How to cope with death, divorce and relationship break-ups?

Last updated on: 10/04/2017

In the course of my experience as a family lawyer, I have dealt with many divorces. I would like to share with you some of my observations about death, divorce and relationship break-ups in this article.

1) Give yourself a period of time to grieve

When one goes through death, divorce or a relationship break-up, one should allow oneself to have a period to grieve the loss of a loved one. Indeed, in the past, a period of mourning would be expressed in wearing sombre and dark clothing. Indeed, it is an instinctive and natural reaction for human beings to want to grieve after a death, divorce or a relationship break-up, and it is very wise for one to allow oneself the time and luxury of grieving. Indeed, the grieving process is essential in allowing one to recover from the death, divorce or relationship break-up.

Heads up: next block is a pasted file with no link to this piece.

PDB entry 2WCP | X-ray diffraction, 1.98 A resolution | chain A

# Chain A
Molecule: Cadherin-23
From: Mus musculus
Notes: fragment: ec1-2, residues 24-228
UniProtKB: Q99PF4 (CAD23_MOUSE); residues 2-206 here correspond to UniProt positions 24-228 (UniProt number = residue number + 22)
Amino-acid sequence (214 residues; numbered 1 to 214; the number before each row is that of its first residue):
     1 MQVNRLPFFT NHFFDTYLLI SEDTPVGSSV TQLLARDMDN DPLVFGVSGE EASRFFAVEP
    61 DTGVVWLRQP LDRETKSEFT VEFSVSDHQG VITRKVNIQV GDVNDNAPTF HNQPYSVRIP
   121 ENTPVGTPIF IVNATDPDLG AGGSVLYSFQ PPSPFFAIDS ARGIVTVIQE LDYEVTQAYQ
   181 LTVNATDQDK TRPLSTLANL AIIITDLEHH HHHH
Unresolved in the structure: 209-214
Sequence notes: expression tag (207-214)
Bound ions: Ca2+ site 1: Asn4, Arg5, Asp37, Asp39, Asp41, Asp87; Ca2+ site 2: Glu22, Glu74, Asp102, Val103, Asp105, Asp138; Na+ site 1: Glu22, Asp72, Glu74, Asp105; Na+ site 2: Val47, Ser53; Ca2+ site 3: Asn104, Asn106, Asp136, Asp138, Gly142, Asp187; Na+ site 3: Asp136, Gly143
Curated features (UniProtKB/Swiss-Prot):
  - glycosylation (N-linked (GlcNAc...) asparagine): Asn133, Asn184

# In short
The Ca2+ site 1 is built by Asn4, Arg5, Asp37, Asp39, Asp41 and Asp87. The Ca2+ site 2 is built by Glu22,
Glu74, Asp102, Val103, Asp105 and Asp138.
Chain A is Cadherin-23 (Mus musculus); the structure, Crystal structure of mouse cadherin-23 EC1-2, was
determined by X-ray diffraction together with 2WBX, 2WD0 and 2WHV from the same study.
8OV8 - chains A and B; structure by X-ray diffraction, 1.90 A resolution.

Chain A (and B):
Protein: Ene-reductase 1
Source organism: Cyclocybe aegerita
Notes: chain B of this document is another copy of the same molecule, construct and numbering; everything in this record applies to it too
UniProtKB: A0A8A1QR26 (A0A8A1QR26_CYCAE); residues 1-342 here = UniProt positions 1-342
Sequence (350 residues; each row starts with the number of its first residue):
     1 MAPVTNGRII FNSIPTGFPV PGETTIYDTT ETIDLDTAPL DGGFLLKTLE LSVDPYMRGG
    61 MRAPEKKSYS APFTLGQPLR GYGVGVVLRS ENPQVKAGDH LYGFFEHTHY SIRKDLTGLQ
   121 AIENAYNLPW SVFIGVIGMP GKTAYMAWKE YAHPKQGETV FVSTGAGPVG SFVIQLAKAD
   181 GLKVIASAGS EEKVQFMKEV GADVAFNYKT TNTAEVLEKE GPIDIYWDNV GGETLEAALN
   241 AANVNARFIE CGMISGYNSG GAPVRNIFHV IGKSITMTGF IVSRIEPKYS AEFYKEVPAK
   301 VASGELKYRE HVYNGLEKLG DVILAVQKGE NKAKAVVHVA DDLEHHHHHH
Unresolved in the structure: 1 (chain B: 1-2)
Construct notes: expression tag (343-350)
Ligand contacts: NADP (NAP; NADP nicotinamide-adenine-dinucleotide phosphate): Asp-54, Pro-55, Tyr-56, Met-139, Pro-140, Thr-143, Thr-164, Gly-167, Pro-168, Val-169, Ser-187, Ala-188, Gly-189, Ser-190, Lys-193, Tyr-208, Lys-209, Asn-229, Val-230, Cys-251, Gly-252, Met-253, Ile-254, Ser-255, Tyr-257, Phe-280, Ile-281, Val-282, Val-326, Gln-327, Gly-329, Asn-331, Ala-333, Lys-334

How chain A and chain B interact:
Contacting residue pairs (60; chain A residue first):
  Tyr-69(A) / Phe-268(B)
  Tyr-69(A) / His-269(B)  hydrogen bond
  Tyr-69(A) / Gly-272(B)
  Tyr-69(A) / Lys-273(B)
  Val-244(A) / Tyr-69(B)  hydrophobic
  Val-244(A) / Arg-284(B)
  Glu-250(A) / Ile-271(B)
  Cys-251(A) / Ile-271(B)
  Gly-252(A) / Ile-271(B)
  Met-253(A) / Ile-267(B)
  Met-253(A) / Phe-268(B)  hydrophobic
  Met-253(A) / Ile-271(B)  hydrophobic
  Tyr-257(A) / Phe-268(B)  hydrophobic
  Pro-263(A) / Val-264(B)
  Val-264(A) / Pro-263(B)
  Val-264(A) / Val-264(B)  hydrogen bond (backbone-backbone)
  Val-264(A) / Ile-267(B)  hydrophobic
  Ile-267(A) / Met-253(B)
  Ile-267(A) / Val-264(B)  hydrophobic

In certain cases in the past and even today, the grieving would be administered sedatives in very extreme cases to calm them down. Indeed in the vicissitudes of life, it is important to get help if your period of grieving is too difficult to handle. Whilst we do not recommend turning to drugs etc., going out with your good friend for a round of social drinking may help you to cope with the grief of a death, divorce and relationship break-up. Also, do get more sleep or allow oneself to sleep more, as is the case for some people who feel very tired and drained during the period of grieving the death, divorce and relationship break-up. And do not be too harsh on yourself if you decide to indulge in food and put on some weight as a result. The proverbial depiction of women indulging in comfort food such as ice cream after a break-up may be a good way of helping you to cope with a break-up. Also, do indulge in some retail therapy, if it helps you regain your joy and self-esteem to buy nice clothes or nice things for yourself.